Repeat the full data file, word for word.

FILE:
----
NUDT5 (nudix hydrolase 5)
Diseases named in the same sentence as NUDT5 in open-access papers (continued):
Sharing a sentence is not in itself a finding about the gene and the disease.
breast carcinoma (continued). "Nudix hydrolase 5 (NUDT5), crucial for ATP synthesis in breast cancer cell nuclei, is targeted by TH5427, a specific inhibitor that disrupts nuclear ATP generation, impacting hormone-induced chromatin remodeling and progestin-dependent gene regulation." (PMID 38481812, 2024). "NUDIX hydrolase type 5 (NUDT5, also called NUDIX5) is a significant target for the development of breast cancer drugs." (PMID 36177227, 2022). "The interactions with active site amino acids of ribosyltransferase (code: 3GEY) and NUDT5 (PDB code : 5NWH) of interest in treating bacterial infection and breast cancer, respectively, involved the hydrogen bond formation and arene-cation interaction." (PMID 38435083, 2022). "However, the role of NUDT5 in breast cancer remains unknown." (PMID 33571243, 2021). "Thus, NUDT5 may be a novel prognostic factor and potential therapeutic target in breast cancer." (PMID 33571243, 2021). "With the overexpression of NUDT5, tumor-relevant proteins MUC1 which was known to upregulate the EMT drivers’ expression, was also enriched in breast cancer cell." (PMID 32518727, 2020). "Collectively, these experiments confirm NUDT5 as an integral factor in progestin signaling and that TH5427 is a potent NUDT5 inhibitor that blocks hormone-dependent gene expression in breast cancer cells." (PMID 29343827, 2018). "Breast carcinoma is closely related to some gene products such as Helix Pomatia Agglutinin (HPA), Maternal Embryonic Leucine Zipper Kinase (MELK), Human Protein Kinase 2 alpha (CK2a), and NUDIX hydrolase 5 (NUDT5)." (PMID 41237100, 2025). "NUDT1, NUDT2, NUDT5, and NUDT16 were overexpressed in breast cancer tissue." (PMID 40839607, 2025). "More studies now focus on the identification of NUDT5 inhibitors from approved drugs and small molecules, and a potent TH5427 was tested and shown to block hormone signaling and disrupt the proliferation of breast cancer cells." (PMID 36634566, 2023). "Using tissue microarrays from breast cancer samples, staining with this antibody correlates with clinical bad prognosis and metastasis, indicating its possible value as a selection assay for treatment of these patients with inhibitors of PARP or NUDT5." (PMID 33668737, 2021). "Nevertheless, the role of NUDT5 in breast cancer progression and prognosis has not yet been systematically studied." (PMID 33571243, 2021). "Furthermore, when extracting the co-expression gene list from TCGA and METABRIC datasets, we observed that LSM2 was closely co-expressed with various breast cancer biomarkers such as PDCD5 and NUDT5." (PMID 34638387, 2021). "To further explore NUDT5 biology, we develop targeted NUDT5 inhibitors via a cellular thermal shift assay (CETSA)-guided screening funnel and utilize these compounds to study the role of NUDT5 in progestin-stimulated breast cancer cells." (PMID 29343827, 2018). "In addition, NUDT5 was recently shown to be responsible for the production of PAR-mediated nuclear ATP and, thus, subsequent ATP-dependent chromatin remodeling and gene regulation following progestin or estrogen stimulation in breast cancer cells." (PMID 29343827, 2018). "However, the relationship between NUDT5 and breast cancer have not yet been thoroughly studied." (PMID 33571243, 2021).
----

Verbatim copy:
NUDT5 (nudix hydrolase 5)
Diseases named in the same sentence as NUDT5 in open-access papers (continued):
Sharing a sentence is not in itself a finding about the gene and the disease.
breast carcinoma (continued). "Nudix hydrolase 5 (NUDT5), crucial for ATP synthesis in breast cancer cell nuclei, is targeted by TH5427, a specific inhibitor that disrupts nuclear ATP generation, impacting hormone-induced chromatin remodeling and progestin-dependent gene regulation." (PMID 38481812, 2024). "NUDIX hydrolase type 5 (NUDT5, also called NUDIX5) is a significant target for the development of breast cancer drugs." (PMID 36177227, 2022). "The interactions with active site amino acids of ribosyltransferase (code: 3GEY) and NUDT5 (PDB code : 5NWH) of interest in treating bacterial infection and breast cancer, respectively, involved the hydrogen bond formation and arene-cation interaction." (PMID 38435083, 2022). "However, the role of NUDT5 in breast cancer remains unknown." (PMID 33571243, 2021). "Thus, NUDT5 may be a novel prognostic factor and potential therapeutic target in breast cancer." (PMID 33571243, 2021). "With the overexpression of NUDT5, tumor-relevant proteins MUC1 which was known to upregulate the EMT drivers’ expression, was also enriched in breast cancer cell." (PMID 32518727, 2020). "Collectively, these experiments confirm NUDT5 as an integral factor in progestin signaling and that TH5427 is a potent NUDT5 inhibitor that blocks hormone-dependent gene expression in breast cancer cells." (PMID 29343827, 2018). "Breast carcinoma is closely related to some gene products such as Helix Pomatia Agglutinin (HPA), Maternal Embryonic Leucine Zipper Kinase (MELK), Human Protein Kinase 2 alpha (CK2a), and NUDIX hydrolase 5 (NUDT5)." (PMID 41237100, 2025). "NUDT1, NUDT2, NUDT5, and NUDT16 were overexpressed in breast cancer tissue." (PMID 40839607, 2025). "More studies now focus on the identification of NUDT5 inhibitors from approved drugs and small molecules, and a potent TH5427 was tested and shown to block hormone signaling and disrupt the proliferation of breast cancer cells." (PMID 36634566, 2023). "Using tissue microarrays from breast cancer samples, staining with this antibody correlates with clinical bad prognosis and metastasis, indicating its possible value as a selection assay for treatment of these patients with inhibitors of PARP or NUDT5." (PMID 33668737, 2021). "Nevertheless, the role of NUDT5 in breast cancer progression and prognosis has not yet been systematically studied." (PMID 33571243, 2021). "Furthermore, when extracting the co-expression gene list from TCGA and METABRIC datasets, we observed that LSM2 was closely co-expressed with various breast cancer biomarkers such as PDCD5 and NUDT5." (PMID 34638387, 2021). "To further explore NUDT5 biology, we develop targeted NUDT5 inhibitors via a cellular thermal shift assay (CETSA)-guided screening funnel and utilize these compounds to study the role of NUDT5 in progestin-stimulated breast cancer cells." (PMID 29343827, 2018). "In addition, NUDT5 was recently shown to be responsible for the production of PAR-mediated nuclear ATP and, thus, subsequent ATP-dependent chromatin remodeling and gene regulation following progestin or estrogen stimulation in breast cancer cells." (PMID 29343827, 2018). "However, the relationship between NUDT5 and breast cancer have not yet been thoroughly studied." (PMID 33571243, 2021).